I was a rather rebellious youth when it came to black idols. Dr. King didn’t give me stoic, regal pride in the face of mindless oppression. The parts of King’s language which echoed around me felt hollow and presumptive, passive, and they ignored what I thought of as a clear truth. Tolerating institutional racism and waiting for justice was like making peace with a swarm of bees: it was an act of foolishness and self-destruction. I’m allergic to bee stings (and almost everything else). Only later did I realize that I, like so many Americans, had been manipulated into seeing only a truncated mantra, one pieced out and arranged with an agenda (much like the Bible over time, pieces removed for being too fantastic, too outrageous, too unpalatable for the ruling classes who printed the paper). The tender, G-rated “I Have a Dream” speech is readily hauled out annually as a declaration that we’re doing our best. However, in “The Letter from Birmingham Jail,” Dr. King said, “I have been gravely disappointed with the white moderate. I have almost reached the regrettable conclusion that the Negro’s great stumbling block in the stride toward freedom is not the White Citizens Councilor or the Ku Klux Klanner but the white moderate who is more devoted to order than to justice; who prefers a negative peace which is the absence of tension to a positive peace of direct action.” That one gets little repeat play. Now, as then, moderates are seen as the revered bridge between extremes, but that position is itself extreme. Toni Morrison is often quoted as saying, “If you can only be tall because someone else is on their knees, you have a serious problem,” but the rest is too often lobbed off. She continues saying, “White people have a very, very serious problem, and they should start thinking about what they can do about it.” Anyone who has met Morrison can probably confirm that she means what she says the way she says it. Yet, the jagged pills of injustice get reduced to comfortable aphorisms and tokenism, and white adjacency becomes more and more tempting. Even people of color can cozy up to whiteness in the softer perimeters, where lip service is given to appease tender hearts that seek no harm (or seek to remain invisible). The perimeters need to harden.
I used to teach a speech by Arundhati Roy titled “Come September” to undergrads. The speech is a thoughtful consideration of American foreign policy’s global impact and employs clever instruments of argumentation. A couple of years after 9/11, I got in a little trouble for having students read the speech. One student said it was “reprehensible” that they should be exposed to such ideas. As far as I could reason, the only idea that might have offended them was the suggestion that America is not always a victim or a savior. I’m really good at not getting heated, so somehow I finessed the situation without yielding. Part of growing up is realizing our parents are extremely flawed human beings. Recognizing the same in a nation is called being a citizen. It is not easy. Accepting vulnerability is not just psychological, it is also physical. To deny that the institution of whiteness impacts us all is to be open to harm.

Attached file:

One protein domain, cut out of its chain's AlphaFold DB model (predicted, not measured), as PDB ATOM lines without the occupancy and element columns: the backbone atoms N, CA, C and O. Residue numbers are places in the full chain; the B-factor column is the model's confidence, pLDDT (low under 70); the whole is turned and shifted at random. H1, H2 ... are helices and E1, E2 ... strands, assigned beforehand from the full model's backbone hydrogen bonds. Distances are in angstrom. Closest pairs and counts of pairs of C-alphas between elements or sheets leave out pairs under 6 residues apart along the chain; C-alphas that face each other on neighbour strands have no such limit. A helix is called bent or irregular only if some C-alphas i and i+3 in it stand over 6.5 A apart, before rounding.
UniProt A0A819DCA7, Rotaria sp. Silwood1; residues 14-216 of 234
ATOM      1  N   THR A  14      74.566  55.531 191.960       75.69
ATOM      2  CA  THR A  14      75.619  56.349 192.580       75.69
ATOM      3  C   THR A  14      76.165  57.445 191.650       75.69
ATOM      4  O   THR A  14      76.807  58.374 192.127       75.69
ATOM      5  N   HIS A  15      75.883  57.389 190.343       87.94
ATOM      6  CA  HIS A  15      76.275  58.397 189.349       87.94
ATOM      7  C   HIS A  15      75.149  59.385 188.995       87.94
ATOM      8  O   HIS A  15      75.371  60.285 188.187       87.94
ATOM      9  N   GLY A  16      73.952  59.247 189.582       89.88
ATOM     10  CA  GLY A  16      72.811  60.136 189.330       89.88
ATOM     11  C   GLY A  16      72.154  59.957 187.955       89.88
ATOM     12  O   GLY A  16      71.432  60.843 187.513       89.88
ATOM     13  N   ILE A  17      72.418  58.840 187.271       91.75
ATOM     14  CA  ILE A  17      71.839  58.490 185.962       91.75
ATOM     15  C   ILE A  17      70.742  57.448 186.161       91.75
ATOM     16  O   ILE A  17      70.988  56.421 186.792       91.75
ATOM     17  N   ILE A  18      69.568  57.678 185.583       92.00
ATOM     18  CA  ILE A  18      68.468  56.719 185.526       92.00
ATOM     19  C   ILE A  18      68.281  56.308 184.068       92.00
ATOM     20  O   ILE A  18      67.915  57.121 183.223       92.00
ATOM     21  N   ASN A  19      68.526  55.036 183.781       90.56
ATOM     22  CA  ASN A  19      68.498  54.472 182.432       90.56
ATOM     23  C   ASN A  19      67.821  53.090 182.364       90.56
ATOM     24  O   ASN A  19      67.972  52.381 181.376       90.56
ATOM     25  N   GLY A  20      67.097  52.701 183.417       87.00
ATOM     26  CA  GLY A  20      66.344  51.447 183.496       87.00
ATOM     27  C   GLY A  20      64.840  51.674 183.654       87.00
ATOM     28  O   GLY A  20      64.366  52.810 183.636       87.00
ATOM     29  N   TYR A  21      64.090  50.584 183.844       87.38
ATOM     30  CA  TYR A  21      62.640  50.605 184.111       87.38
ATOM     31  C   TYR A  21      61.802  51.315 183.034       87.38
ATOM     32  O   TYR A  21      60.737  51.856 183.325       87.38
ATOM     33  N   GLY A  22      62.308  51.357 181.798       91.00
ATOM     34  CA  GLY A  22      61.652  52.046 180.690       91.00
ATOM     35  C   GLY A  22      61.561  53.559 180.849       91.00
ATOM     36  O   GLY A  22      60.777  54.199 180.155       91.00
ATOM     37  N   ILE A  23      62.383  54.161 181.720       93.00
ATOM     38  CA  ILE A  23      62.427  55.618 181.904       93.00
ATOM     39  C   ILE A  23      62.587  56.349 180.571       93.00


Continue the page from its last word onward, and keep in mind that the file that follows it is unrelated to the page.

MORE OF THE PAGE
These days, I walk around in parts of California that are some of the most historically hostile to people of color. I love my students. I hear their stories, some of jeopardy and some of blindness. This is not a call to violence. It is a call to action on behalf of another generation paralyzed in the system. This is not a condemnation of those already aloft in the dream of whiteness. They are so untethered to reality that they spout nonsense about eugenics or, as a final act in their theater of psychoses, draw blood. There is no arguing with fanatics, so in essence they are lost. It is not the marginalized people, the black and brown bodies under assault, who carry the burden of saving this nation; they carry only the burden of seeing the flames first. When I say “save the nation,” remember that America was born in cardiac arrest. The great experiment has never truly risen to sustainable levels. The cognitive dissonance necessary to profit off of gruesome human suffering and yet remain happy is too great. And perhaps all civilization works this way, in a state of eternal adjustment. But when every attempt at a correction is met with deviation and denial, implosion is very much a possibility. White people must save themselves from whiteness. They must meet every test of whiteness with more than silence or a plea for civility. To do so is to awake fully into one’s body for the first time.
Venita Blackburn is the author of Black Jesus and Other Superheroes, winner of the Prairie Schooner prize and the PEN America Los Angeles literary prize. Her works have appeared in the Virginia Quarterly Review, The Paris Review, The Spectacle, and others. She is an assistant professor of creative writing at California State University, Fresno.